There's a Riot Goin' On

Ignorance never settles a question. -- Chinese fortune I wanted so much from Civil Unrest in Cincinnati: Voices in Our Community. The exhibit, hanging now through Oct. 21 at the Museum Center at U

Ignorance never settles a question.

— Chinese fortune

I wanted so much from Civil Unrest in Cincinnati: Voices in Our Community.

The exhibit, hanging now through Oct. 21 at the Museum Center at Union Terminal, attempts to chronicle the history of riots, protests and civil unrest/disobedience in our (un)fair city.

As a historical document, it's a reasonable undertaking. As a potentially progressive tool of repair, however, it is sorely lacking. Can you say "dropped ball?"

Understandably, the whole thing was put together very quickly so as to be timely, as these are trying times.

But the curators should have taken a cue from our most recent race-based fiasco. It didn't happen overnight. Though it might have felt like shit hit the frying pan faster than you can "say apathy," it had been simmering long before Officer Stephen Roach shot and killed Timothy Thomas.

The exhibit's organizers, therefore, should have been more thoughtful.

They should have taken their time. They should have taken the risk to tell the whole story.

They should have departed from tactics used by The Cincinnati Enquirer — the exhibit's major sponsor, Big Brother and Oz-like Supreme Being — and thought the next thought instead of tying simply to turn out an exhibition like a daily newspaper: just (our) facts, ma'am.

What we have now in Civil Unrest in Cincinnati is an exhibit chock-full of information — nearly too much — that's debilitated by a lack of emotional heft. Further, it's downright skeletal in its inclusion of diverse opinion from the media or anyone else.

How can you chronicle something as far-reaching as civil disobedience, racial hostility and police misconduct without inviting all the players who've covered it?

The answer to this question goes beyond the obvious exclusion of CityBeat, though we are listed as an exhibition "media participant." I guess that's accurate, seeing how there's a single quote from a CityBeat story about April's unrest posted in the hall.

And what about The Cincinnati Herald? The city's only black-owned and -operated print media is also listed as a "media participant," but none of their papers are visible throughout the exhibit. The only paper visible — i.e., the sole source of news on the shooting, the unrest, the curfew and the aftermath — is the exhibit's sponsor, The Enquirer.

Where's all the noise from local radio talk shows? All the ranting that went out across airwaves is absent, making the small space in the basement exhibit eerily silent. (I won't even go into the fact that the exhibit is ghettoized by its mere placement in the cramped basement space.)

Perhaps the most moving aspect is the loop playing Marvin Gaye's classic "What's Going On?" It's like foreshadowing. Now it's a soundtrack.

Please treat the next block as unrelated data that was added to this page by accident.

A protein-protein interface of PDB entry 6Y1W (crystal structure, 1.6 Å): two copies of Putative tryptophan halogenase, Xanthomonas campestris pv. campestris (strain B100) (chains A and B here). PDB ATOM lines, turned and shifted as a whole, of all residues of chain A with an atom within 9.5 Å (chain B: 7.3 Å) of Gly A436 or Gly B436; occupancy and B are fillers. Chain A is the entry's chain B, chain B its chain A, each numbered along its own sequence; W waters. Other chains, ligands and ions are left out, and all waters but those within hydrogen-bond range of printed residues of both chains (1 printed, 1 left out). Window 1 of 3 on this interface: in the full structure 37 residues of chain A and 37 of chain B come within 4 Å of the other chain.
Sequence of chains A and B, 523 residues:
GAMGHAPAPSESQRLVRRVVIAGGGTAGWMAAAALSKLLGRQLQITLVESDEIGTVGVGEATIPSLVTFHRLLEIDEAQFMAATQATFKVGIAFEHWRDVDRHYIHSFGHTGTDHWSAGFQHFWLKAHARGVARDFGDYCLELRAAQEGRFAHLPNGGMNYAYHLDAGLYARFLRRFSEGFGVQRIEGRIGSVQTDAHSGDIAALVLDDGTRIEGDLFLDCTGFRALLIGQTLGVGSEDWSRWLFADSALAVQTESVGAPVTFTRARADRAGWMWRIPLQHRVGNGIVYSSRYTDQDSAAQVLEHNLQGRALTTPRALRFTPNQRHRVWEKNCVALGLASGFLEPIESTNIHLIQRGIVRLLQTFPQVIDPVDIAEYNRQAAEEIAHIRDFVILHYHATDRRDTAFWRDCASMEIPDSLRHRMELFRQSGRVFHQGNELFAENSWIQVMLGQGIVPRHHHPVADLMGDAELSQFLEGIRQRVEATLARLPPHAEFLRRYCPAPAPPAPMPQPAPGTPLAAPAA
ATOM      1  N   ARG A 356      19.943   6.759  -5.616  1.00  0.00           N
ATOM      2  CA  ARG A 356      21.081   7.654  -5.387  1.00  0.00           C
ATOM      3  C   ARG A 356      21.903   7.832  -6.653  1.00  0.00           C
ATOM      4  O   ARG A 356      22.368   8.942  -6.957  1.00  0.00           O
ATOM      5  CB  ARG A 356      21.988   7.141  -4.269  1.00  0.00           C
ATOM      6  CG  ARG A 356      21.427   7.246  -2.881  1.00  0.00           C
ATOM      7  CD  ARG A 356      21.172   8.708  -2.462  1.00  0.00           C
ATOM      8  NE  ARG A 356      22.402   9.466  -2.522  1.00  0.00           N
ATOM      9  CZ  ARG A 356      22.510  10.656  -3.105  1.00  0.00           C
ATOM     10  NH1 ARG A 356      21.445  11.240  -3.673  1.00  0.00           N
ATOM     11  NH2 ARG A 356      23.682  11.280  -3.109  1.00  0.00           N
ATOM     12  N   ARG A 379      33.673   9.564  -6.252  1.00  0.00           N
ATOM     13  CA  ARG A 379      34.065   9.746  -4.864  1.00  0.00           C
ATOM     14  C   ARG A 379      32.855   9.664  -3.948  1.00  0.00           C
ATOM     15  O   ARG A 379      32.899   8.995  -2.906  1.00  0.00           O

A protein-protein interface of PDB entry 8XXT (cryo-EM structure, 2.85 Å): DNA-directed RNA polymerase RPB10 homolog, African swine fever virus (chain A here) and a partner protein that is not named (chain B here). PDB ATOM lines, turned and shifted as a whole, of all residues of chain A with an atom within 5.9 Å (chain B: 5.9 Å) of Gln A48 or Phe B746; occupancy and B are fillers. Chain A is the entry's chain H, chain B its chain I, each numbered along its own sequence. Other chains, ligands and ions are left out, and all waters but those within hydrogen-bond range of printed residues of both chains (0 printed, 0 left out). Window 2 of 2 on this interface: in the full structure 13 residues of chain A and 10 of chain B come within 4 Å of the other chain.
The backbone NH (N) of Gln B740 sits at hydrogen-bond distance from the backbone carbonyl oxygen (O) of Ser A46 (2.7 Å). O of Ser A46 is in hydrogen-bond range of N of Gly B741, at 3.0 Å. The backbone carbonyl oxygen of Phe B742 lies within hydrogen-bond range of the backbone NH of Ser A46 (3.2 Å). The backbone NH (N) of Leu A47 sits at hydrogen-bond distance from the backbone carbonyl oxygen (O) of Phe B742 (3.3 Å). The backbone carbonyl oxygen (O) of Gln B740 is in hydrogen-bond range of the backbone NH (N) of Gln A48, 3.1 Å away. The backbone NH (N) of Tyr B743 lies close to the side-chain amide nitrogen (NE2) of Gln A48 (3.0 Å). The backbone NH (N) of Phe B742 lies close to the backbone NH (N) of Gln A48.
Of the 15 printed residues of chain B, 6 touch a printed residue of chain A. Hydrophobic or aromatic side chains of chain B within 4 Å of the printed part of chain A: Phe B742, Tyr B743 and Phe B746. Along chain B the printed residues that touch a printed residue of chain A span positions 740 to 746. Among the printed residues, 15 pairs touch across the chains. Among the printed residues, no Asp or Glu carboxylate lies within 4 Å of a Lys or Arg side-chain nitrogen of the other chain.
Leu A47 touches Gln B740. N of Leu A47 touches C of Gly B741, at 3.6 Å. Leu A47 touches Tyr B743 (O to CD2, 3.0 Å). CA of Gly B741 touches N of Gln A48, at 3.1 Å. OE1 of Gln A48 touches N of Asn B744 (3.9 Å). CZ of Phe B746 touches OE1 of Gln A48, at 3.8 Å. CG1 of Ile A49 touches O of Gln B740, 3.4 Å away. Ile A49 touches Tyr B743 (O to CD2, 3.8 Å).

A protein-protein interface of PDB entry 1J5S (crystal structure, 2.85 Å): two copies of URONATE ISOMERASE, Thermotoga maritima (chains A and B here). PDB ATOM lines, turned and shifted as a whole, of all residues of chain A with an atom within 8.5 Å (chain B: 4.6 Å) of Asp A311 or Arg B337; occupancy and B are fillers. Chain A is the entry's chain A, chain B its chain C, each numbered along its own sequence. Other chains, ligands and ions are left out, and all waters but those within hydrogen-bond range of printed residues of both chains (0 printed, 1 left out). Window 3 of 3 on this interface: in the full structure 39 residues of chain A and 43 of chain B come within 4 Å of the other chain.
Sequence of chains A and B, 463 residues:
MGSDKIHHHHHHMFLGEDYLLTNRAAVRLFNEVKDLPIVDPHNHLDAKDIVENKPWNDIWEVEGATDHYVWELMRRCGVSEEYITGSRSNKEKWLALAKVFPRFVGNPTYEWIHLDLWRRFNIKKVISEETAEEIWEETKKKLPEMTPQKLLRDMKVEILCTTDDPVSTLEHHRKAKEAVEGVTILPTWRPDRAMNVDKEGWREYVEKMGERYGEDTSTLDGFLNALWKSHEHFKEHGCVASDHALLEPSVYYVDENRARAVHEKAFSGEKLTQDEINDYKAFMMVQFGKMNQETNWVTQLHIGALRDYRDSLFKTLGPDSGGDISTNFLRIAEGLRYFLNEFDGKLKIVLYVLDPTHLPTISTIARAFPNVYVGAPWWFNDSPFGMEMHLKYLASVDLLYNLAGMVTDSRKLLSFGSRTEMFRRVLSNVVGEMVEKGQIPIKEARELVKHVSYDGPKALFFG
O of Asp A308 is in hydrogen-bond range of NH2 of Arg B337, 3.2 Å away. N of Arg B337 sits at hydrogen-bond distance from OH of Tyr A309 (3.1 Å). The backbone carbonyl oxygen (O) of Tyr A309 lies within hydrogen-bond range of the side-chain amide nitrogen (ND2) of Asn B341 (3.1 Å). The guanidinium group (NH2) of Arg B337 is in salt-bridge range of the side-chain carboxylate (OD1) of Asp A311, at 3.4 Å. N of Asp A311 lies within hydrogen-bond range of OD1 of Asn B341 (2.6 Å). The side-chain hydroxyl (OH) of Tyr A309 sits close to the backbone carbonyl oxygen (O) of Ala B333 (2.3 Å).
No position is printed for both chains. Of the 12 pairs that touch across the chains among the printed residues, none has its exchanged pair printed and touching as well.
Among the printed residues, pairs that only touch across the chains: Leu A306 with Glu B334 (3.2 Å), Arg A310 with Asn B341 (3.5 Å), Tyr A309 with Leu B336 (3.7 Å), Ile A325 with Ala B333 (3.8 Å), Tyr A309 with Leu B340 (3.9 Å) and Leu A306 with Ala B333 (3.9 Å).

The result is that Civil Unrest in Cincinnati comes off as more coddling and more handholding. As subliminal as its own Whispering Tunnel, the exhibit as a whole seems to be murmuring, "This is what we saw and this is how we went you to see it."

What about everyone else? What about writers and photographers from different news outlets who were in the trenches with protesters who were themselves sweating and fearing the sting of rubber bullets? What of the national and international media who descended on us? What of the March for Justice, the police crackdown on law-abiding protesters, the Pepsi Jammin' on Main cancellation, the Taste of Cincinnati boycott/stand-off?

Yeah, I wanted a lot from this exhibit.

I wanted to be challenged, moved, informed and enlightened. Instead, I left feeling like I was glad I hadn't paid to park. That would've been a waste of my money, which would've been yet another annoyance to pile on top of the steaming pile that was a waste of my time.

I will gladly concede, though, that this exhibit is the kind of work we should be doing. That someone had the bright idea to mount it is worth supporting.

But its ineffectiveness outweighs its good intention. If you get off on apathy and feeling comfortable in your cushioned, air-conditioned world and it helps you sleep better at night, then, by all means, go see it. If you want change, then throw down The Enquirer and have an honest conversation with someone different from you.

The purpose of all newspapers and all museum exhibits is to chronicle our times and leave a permanent record for generations to come. If that's the case, then chalk up Civil Unrest in Cincinnati to another attempt at revisionist history.

And it's yet another segment of history we'll have to spend precious years to come righting and re-writing.

As I left the Museum Center, there were hordes of noisy schoolchildren anxiously waiting to go into the Children's Museum. I hope someone someday tells them the rest of what was on display downstairs.

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